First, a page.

What exactly is a sworn translation?
We should first explain that there is no specific official register for professional translators in Italy.
The chamber of commerce gives all professionals with proven training and professional skills the possibility of registering with the Official Roll of Experts, divided up into categories and sub-categories according to the various professions. This registration is a necessary preliminary requirement to be able to be included on the Official Register of Court Expert Witnesses and Experts local to the translator’s place of residence.
It is important not to confuse the titles, because our legal system has no provision for, nor indeed does it acknowledge, the figure of the “sworn translator”, while it does recognise the existence of translators specialised in sworn translations.
More specifically, a sworn translation is the procedure that involves the certification and formalisation, by means of an oath sworn before a Public Official of the Court applied to, of the file containing both the translation and the original document.
The oath sworn by the translator guarantees the authenticity and truthfulness of the translation of the original document. Through this procedure, the translator accepts full legal civil and criminal liability.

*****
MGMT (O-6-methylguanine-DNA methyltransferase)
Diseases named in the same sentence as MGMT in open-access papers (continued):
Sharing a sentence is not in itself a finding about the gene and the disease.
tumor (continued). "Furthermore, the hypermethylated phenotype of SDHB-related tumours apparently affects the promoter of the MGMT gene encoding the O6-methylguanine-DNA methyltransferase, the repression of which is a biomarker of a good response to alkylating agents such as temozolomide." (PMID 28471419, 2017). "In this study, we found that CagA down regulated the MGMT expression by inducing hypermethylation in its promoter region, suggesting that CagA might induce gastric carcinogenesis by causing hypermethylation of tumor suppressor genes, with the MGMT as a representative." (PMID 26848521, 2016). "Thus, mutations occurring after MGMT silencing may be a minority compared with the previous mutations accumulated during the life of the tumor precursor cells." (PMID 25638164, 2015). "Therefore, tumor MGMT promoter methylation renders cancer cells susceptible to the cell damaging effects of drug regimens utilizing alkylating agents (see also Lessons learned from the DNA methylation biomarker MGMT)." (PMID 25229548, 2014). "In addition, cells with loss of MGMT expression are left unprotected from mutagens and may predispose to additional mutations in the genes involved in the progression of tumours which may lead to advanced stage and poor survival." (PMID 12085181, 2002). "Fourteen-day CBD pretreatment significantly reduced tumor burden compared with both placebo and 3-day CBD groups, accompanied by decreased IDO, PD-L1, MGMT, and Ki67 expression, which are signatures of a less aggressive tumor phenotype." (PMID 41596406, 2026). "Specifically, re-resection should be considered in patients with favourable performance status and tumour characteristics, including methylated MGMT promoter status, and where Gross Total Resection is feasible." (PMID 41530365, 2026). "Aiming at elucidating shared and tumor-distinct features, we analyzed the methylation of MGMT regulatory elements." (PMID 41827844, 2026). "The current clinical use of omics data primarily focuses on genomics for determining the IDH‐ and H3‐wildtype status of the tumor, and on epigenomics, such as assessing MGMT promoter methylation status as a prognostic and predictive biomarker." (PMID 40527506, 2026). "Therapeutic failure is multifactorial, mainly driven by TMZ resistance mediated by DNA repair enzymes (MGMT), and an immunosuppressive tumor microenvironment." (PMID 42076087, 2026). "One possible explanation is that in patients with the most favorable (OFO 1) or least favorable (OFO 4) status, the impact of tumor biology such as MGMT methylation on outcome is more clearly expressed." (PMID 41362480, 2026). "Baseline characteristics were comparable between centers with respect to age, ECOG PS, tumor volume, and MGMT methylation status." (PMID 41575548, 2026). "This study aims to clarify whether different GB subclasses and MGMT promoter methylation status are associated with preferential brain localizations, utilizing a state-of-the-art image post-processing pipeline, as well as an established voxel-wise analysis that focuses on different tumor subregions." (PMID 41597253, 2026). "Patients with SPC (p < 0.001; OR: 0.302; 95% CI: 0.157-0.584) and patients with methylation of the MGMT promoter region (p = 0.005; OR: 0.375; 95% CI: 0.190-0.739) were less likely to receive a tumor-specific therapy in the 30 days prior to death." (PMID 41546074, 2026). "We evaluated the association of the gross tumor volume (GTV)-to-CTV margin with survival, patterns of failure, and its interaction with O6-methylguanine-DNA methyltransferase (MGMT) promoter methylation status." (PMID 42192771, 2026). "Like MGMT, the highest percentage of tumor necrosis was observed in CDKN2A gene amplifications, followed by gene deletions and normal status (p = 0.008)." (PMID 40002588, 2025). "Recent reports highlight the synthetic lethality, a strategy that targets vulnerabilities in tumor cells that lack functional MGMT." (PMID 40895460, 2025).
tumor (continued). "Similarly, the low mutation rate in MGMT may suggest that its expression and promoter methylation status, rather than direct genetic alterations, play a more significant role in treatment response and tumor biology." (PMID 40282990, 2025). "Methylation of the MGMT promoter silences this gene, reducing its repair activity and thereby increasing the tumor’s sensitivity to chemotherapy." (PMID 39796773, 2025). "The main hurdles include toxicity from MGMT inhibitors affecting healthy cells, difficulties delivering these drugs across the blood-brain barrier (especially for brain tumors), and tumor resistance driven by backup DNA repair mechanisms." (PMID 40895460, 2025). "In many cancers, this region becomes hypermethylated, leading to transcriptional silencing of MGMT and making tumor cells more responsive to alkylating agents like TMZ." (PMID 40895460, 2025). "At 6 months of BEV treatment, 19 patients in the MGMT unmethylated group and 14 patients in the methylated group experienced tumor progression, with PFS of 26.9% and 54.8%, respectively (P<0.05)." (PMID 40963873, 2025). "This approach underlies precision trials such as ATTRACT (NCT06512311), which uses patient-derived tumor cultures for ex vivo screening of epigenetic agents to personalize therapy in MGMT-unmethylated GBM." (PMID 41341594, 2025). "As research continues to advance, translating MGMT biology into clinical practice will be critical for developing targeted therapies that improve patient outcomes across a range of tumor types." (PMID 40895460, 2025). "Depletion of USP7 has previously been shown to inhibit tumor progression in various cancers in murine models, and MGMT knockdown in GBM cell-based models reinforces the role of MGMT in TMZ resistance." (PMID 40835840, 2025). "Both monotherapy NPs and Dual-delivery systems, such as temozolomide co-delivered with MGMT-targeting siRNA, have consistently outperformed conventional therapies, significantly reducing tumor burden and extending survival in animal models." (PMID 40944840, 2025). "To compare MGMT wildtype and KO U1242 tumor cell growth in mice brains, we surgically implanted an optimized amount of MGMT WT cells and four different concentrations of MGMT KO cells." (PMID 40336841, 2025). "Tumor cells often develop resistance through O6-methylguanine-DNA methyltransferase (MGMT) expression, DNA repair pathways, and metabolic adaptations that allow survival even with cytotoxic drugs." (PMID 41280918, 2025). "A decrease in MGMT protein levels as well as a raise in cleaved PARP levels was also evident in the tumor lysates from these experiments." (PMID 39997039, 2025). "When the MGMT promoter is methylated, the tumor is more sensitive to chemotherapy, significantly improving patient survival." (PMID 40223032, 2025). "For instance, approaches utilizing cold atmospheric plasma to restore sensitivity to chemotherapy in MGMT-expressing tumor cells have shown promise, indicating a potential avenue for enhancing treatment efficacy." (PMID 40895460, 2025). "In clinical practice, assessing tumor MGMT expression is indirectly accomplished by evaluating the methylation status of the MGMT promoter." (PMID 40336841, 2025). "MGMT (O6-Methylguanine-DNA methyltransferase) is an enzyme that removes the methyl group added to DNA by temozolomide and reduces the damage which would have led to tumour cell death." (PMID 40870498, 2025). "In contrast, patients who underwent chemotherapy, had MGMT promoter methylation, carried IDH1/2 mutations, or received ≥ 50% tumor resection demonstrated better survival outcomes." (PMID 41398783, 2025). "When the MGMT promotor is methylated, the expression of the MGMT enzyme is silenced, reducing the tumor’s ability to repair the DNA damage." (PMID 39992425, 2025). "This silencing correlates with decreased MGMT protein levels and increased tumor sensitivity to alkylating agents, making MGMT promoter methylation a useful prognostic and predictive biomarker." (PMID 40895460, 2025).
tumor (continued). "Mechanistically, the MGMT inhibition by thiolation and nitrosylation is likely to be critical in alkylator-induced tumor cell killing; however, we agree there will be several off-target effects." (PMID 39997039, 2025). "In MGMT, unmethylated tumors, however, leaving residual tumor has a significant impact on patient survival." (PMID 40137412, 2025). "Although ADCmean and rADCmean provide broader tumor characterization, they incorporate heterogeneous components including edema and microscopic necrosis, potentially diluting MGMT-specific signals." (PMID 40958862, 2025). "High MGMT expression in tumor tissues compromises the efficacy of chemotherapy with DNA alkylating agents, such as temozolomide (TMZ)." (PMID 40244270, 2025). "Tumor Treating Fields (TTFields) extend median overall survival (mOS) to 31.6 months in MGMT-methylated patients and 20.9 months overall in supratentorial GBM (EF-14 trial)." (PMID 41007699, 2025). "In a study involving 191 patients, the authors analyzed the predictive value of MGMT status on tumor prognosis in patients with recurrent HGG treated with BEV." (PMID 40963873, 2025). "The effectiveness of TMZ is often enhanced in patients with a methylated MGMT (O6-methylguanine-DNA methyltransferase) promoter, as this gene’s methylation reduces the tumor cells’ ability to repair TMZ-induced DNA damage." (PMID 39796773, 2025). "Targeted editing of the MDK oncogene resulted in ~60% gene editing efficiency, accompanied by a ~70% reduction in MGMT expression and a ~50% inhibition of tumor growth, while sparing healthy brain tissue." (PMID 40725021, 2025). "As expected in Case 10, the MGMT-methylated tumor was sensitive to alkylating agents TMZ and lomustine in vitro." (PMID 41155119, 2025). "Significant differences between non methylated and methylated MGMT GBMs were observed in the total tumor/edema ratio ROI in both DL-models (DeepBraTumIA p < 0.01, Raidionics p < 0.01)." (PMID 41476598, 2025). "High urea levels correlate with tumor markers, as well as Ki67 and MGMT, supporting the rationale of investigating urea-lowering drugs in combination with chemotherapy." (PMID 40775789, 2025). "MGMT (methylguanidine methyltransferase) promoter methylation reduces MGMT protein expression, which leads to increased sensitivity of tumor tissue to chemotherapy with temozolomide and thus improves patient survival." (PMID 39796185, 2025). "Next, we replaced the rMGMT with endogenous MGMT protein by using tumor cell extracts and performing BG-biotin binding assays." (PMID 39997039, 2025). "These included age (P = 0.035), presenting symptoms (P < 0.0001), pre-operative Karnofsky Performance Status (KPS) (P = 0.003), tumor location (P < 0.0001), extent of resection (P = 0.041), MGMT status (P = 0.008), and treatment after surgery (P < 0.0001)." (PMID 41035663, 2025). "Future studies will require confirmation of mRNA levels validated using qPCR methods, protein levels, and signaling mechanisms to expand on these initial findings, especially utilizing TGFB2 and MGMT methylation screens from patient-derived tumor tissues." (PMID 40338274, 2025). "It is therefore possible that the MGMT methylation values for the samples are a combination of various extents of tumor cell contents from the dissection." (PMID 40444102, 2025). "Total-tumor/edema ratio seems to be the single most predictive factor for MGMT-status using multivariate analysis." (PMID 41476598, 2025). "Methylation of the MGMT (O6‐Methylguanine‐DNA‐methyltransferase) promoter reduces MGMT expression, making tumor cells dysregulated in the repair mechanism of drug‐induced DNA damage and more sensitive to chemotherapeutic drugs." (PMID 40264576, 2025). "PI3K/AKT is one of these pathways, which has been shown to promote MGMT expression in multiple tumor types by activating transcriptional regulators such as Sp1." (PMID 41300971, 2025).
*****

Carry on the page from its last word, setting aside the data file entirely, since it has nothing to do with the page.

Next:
The term “sworn translation” is used to refer to three different types of legal certification of a translation:
• SWORN TRANSLATION
• LEGALISED TRANSLATION
This article only covers the first point; the second two will be discussed in greater detail further on.
By swearing the translation at the court, an oath is given to the effect that all the documents translated from a foreign language into Italian and all the documents translated into a foreign language and intended for foreign countries that have adhered to the Hague Convention of 05 October 1961, are true and exact.
The translator can choose to go to an ordinary court or before the Justice of the Peace to swear the oath.
A file needs to be submitted, which includes:
2. Report of oath;
3. Document showing the original (a photocopy is permitted).
Each court has its own system, in this case we can refer to that used in the Court of Taranto.
The file needs to have stamp duty paid with one €16.00 revenue stamp attached for every four pages of translation, including the oath, one €3.87 revenue stamp attached to the report and one €0.68 revenue stamp attached to each “original figure” attached (i.e. each design or photograph, etc.).
In signing the report, the translator accepts full civil and criminal liability in declaring that the translation is a true translation of the original.
The Public Official in charge of the oath, applies the court stamp to the revenue stamps, signatures and marks the overlaps of the pages of the file, thereby certifying the translation to all intents and purposes.